The Multidisciplinary Team History

Over a decade or more ago, the multidisciplinary team began to be recognized as an effective and efficient method of care delivery and provider of the educational support demanded by

TABLE 1 Guidelines for Scope of Practice for Diabetes Educators American Nurses Association, Scope and Standards of Diabetes Nursing, 1998

American Association of Diabetes Educators, Scope of Practice for Diabetes Educators and the Standards of Practice for

Diabetes Educators, 2005 American Dietetic Association, Standards of Professional Practice for Dietetics Professionals, 2005 American Diabetes Association, Clinical Practice Recommendations, 2006

Task Force on the Delivery of Diabetes Self-Management Education and Medical Nutrition Therapy, 1998 report diabetes. This team approach does not eliminate the primary practitioner or sole practitioner (8), but instead supports the variety of skills, timing, assistance and prerequisites brought by each of its members. The team brings a variety of services, interventions and assistance to fully integrate into a person's lifestyle as needed. Effective teams serve the population whether they are rural, inner city, small or large practice, inpatient or clinic-based, special population needs, etc. They may have a patient-centered or population-based focus. Few other diseases demand such a level of attention. In general, the less the person is educated, the less adherent they are to treatment, and the more (team) effort is required (12). The team is formed by a stepwise process:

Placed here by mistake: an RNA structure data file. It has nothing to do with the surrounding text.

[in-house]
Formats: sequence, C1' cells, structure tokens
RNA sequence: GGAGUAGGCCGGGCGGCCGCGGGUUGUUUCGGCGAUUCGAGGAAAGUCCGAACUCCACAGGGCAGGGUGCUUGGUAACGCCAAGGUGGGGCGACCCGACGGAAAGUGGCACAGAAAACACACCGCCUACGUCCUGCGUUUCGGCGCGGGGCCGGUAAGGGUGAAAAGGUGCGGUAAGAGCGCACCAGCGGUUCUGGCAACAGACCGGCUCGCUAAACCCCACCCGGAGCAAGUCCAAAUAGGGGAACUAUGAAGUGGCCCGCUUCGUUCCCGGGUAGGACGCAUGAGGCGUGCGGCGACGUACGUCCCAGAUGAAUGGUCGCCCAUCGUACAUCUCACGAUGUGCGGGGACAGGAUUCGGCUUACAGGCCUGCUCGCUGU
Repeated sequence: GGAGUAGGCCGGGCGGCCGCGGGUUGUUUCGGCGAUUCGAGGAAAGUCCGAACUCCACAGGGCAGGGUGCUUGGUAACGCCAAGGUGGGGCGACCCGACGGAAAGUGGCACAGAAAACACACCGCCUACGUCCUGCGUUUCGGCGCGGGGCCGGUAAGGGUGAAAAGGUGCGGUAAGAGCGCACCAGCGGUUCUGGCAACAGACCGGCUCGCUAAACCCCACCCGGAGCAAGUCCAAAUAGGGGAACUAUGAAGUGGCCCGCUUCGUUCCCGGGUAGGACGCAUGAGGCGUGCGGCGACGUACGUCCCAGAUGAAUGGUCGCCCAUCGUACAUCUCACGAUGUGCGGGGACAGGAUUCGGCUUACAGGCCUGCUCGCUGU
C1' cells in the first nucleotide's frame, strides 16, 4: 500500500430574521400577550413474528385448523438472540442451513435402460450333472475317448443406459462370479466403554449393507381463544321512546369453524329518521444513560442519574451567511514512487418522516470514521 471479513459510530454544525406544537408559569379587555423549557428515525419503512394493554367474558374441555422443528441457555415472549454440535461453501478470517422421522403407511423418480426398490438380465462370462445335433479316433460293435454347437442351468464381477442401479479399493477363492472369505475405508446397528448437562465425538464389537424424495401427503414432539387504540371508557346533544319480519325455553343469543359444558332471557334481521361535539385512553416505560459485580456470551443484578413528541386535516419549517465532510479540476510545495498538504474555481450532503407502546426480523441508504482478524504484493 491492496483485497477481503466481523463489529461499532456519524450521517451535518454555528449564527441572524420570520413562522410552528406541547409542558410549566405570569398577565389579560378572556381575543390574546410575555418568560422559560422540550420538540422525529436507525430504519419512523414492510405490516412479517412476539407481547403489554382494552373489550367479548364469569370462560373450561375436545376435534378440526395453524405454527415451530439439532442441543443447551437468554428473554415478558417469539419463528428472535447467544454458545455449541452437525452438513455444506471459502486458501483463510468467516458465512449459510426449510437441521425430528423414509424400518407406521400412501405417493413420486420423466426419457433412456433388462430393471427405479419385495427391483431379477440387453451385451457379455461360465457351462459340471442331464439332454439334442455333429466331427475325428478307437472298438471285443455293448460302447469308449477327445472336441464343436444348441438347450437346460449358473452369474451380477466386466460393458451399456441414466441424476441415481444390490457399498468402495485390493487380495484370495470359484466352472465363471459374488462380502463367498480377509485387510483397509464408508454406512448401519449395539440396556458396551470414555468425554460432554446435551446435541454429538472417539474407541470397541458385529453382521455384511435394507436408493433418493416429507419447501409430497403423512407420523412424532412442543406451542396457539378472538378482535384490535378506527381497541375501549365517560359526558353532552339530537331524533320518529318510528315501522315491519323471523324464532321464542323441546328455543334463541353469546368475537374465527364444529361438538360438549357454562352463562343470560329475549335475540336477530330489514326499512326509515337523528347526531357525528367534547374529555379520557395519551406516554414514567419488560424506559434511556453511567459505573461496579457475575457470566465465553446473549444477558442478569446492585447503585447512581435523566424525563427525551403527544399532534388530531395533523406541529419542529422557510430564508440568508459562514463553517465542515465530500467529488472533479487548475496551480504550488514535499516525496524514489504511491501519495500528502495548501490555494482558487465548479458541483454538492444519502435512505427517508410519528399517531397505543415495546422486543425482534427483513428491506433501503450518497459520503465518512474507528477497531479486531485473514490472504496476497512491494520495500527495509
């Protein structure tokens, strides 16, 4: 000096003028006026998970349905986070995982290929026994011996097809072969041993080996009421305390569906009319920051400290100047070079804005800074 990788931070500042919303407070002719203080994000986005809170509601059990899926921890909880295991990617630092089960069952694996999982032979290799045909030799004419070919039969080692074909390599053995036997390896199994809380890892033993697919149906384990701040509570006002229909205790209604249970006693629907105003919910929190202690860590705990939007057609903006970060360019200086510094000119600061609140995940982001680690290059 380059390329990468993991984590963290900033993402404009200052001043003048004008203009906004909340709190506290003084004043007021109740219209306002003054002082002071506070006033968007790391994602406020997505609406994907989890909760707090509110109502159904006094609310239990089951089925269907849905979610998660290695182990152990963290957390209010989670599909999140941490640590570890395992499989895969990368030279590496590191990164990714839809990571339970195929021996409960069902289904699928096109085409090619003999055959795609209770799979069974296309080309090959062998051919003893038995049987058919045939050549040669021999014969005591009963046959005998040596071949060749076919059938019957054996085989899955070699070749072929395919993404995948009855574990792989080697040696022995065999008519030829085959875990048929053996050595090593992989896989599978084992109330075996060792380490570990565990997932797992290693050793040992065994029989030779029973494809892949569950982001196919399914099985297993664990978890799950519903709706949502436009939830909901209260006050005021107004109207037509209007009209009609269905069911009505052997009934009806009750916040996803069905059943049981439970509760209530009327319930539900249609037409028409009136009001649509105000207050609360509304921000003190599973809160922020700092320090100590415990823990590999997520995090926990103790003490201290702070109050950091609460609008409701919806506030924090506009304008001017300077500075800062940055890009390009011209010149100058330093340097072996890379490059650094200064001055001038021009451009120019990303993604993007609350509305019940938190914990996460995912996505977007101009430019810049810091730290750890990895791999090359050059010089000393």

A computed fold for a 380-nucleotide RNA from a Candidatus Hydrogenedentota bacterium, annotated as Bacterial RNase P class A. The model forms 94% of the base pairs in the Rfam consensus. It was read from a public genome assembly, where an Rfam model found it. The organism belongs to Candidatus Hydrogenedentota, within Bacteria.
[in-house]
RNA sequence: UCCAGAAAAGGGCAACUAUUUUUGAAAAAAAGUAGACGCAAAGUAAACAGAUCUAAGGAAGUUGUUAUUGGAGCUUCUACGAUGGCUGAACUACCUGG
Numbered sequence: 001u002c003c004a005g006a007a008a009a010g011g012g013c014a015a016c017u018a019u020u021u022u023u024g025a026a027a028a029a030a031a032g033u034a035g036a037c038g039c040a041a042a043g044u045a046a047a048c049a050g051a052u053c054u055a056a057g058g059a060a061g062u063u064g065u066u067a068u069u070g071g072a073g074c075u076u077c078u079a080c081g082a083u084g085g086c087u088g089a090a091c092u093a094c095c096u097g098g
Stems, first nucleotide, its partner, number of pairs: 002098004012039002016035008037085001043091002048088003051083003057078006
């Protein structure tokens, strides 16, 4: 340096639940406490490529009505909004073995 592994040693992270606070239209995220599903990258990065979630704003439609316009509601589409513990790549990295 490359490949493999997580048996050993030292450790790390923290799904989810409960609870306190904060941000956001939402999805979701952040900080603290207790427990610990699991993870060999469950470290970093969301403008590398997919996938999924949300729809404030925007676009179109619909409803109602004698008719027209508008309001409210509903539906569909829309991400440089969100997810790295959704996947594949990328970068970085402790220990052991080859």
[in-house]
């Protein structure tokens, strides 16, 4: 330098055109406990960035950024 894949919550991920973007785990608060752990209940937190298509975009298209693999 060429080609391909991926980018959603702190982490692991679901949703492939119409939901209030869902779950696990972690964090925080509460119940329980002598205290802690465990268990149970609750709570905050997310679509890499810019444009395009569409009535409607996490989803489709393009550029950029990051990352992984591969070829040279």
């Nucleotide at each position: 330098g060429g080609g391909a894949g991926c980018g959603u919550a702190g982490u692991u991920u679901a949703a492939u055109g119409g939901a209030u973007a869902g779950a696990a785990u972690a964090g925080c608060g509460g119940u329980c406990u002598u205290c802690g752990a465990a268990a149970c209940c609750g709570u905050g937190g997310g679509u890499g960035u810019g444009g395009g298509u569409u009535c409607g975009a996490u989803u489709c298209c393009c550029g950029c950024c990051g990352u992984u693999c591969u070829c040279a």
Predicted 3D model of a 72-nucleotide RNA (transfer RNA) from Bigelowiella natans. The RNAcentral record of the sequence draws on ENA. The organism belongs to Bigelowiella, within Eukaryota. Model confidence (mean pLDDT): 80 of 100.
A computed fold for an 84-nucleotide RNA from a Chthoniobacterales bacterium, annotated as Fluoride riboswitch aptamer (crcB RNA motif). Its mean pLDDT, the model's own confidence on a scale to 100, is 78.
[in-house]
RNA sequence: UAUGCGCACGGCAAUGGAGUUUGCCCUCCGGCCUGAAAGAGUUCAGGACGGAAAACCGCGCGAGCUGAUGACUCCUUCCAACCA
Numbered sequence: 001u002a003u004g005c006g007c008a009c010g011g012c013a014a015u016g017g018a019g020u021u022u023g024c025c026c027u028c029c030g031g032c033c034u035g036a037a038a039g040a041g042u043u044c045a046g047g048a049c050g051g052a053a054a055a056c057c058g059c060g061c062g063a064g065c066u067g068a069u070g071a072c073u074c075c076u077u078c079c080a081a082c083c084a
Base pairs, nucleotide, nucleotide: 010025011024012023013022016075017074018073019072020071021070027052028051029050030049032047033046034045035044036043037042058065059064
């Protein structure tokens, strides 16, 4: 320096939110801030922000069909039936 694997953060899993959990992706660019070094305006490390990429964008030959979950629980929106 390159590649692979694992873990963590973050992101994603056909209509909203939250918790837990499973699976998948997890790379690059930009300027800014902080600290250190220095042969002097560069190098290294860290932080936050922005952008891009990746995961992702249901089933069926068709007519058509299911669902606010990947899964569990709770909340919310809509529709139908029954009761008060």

■ Ensure commitment of leadership

■ Gain support from care-providers

■ Identify team members

■ Identify the patient population

■ Stratify the patient population

■ Assess resources

■ Develop a system for coordinated, continuous, quality care

This process focuses on common goals, each member airing opinions and contributing to decisions about patient care and education. Efficient care delivery to all patients focuses on care delivery itself, mechanisms of identifying high-risk patients, cost-effective methods of education, and treatment in the outpatient setting (12).

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